Take the 2-minute tour ×
Mathematica Stack Exchange is a question and answer site for users of Mathematica. It's 100% free, no registration required.

It seems that DeleteCases is not compatible with string patterns, at least directly (see, for example, this question). Is this true? If so, why is this the case? It seems that the earlier question did not really address this.

For example, suppose that I have a list of strings and I want to delete all strings which contain the letter "X":

DeleteCases[{"ab", "aXb"}, ___ ~~ "X" ~~ ___]

gives undesired output:

{"ab", "aXb"}

One workaround is

Select[{"ab", "aXb"}, ! StringMatchQ[#, ___ ~~ "X" ~~ ___] &]

which gives the correct output:

{"ab"}

But why doesn't DeleteCases[{"ab", "aXb"}, ___ ~~ "X" ~~ ___] work?

share|improve this question
3  
The straightforward workaround is to first filter for strings. That forces you to choose whether you want to keep or delete the non-strings. DeleteCases[{"ab", "aXb"}, s_String/;StringMatchQ[s, ___~~"X"~~___]] –  Rojo Jul 31 '12 at 22:01
3  
You can also do: DeleteCases[{"ab", "aXb"}, _?(! StringFreeQ[#, "X"] &)] –  rm -rf Jul 31 '12 at 22:14

3 Answers 3

up vote 10 down vote accepted

My guess is that WRI made an explicit design decision to separate general patterns and string patterns in order to manage ambiguities where the two syntaxes overlap.

As a simple example, consider the pattern (_~~"x")... When we draw no distinction between general patterns and string patterns, then this expression is ambiguous. If interpreted as a general pattern then it matches a sequence of two-character strings, each of which ends with "x". If interpreted as a string pattern then it matches a single string where every second character is an "x". Which did the user intend? If Mathematica arbitrarily chooses one, how can the user express the other?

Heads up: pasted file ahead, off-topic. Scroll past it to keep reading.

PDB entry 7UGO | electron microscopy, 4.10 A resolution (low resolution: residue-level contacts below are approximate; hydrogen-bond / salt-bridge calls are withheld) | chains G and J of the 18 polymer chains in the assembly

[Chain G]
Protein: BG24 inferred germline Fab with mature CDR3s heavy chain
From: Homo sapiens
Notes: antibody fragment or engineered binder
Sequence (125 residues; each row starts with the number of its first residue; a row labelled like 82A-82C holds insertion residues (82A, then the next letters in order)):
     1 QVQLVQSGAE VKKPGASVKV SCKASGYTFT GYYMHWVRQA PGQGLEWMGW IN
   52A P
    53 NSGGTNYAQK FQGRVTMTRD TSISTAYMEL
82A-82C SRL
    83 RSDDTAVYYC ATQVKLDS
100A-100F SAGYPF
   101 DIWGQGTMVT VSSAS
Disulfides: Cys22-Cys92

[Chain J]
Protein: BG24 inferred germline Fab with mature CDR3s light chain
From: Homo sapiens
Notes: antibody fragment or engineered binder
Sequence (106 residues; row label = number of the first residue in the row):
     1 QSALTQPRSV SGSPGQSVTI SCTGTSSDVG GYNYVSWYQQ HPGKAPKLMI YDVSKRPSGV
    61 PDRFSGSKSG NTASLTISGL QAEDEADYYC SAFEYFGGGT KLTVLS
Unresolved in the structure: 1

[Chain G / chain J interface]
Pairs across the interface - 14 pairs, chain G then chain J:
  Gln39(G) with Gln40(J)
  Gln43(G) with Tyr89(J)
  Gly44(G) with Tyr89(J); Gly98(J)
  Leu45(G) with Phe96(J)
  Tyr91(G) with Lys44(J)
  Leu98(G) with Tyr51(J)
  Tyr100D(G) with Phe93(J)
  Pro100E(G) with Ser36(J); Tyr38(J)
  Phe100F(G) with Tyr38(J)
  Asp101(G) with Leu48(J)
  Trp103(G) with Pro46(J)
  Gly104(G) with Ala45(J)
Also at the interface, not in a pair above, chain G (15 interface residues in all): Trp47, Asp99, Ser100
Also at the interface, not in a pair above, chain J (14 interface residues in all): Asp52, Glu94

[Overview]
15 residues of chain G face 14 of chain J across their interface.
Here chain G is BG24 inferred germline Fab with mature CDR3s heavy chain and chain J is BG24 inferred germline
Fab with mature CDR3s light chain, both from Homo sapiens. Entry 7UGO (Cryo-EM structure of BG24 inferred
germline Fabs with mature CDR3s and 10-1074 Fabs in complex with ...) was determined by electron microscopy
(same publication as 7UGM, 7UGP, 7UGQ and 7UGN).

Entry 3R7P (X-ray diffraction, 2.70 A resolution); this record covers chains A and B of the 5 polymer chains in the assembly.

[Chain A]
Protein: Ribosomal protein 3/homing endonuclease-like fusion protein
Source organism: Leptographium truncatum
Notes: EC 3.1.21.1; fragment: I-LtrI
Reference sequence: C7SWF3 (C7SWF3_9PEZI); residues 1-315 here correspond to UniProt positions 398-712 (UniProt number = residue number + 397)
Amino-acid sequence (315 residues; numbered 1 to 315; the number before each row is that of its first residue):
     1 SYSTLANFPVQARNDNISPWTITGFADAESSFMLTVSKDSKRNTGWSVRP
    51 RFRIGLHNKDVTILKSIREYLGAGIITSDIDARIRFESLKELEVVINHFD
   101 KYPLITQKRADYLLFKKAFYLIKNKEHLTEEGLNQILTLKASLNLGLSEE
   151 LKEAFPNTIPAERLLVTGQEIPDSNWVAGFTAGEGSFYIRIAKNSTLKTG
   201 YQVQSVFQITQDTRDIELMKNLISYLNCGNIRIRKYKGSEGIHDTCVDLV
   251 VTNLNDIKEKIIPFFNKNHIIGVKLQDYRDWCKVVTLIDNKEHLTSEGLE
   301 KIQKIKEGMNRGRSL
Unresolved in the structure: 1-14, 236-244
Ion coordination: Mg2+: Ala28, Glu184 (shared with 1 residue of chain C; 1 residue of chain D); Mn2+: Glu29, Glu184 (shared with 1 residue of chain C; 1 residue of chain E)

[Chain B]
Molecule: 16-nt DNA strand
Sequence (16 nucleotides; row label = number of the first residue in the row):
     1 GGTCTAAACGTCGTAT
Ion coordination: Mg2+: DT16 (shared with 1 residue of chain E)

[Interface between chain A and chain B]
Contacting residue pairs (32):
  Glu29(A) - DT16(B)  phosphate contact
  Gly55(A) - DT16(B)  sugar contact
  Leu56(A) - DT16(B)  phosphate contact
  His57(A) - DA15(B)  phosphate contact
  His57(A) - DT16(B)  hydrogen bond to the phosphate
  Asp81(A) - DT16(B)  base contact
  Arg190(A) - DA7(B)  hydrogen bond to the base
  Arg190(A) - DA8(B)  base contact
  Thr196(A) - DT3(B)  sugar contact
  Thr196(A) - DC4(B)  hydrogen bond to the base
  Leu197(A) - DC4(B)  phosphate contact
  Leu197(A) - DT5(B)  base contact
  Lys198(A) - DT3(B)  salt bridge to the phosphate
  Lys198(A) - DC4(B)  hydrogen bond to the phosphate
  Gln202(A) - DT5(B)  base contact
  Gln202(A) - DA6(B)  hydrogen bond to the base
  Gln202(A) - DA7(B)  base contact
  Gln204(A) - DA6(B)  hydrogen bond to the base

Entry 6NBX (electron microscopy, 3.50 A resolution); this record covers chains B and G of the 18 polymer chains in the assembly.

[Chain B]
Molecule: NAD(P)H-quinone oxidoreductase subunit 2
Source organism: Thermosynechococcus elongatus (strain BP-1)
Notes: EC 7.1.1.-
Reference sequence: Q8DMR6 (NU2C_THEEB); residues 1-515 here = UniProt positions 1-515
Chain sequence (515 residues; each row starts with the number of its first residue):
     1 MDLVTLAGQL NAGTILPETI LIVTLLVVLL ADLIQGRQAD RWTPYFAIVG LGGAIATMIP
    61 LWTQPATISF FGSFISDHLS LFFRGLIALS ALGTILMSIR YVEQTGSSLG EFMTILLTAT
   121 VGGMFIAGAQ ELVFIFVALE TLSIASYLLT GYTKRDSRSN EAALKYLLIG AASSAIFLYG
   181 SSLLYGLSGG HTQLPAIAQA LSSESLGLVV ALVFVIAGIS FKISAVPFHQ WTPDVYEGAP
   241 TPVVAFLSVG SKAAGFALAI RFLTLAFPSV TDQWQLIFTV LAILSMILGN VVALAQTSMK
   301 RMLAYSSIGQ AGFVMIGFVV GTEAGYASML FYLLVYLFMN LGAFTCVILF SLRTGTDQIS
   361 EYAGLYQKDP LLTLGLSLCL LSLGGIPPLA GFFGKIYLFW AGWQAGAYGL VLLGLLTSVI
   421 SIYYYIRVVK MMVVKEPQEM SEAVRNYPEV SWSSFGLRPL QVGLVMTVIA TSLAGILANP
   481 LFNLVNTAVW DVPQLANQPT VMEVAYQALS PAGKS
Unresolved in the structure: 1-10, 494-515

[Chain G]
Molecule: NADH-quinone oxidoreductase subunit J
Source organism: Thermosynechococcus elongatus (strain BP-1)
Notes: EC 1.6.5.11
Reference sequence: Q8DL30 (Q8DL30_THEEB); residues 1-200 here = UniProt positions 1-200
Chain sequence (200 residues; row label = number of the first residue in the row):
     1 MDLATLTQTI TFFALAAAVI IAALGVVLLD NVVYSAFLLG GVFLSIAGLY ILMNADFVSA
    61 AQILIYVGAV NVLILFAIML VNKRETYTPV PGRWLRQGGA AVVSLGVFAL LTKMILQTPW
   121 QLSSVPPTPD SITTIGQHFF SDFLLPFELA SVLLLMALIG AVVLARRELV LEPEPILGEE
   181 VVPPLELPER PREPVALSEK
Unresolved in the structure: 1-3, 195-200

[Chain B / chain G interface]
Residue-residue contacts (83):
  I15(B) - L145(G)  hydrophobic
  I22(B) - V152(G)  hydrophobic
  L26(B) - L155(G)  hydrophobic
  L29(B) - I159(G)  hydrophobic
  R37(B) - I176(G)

I think that WRI wisely decided to side-step issues like this by keeping the two syntaxes separate. We are given the tools to change that decision if it is convenient for us. For example, we could define a wrapper function that promotes a string pattern to a general pattern:

s[pat_] := _String?(StringMatchQ[#, pat]&)

Cases[{"ab", "ax", "xa"}, s[_~~"x"]]

(* {"ax"} *)

This function gives us a means to disambiguate the example from above:

MatchQ[{"ax", "bx", "cx"}, {s[(_~~"x")..]}]

(* False *)

MatchQ[{"axbxcx"}, {s[(_~~"x")..]}]

(* True *)

MatchQ[{"ax", "bx", "cx"}, {s[(_~~"x")]..}]

(* True *)

MatchQ[{"axbxcx"}, {s[(_~~"x")]..}]

(* False *)

Alternatively, we could define a lifting operator that can convert a general pattern-matching function into one that interprets any string pattern that manifestly references StringExpression in the requested fashion:

lift[f_][a___] := f @@ Replace[{a}, p_StringExpression :> s@p, {1}]

myCases = lift[Cases];

myCases[{"ab", "ax", "xa"}, _~~"x"]

(* {"ax"} *)

lift[DeleteCases][{"ab", "ax", "xa"}, _~~"x"]

(* {"ab", "xa"} *)

Note that the definition of lift exploits Mathematica's interpretation of _~~"x" as a general pattern -- it wouldn't work if it were interpreted as a string pattern instead.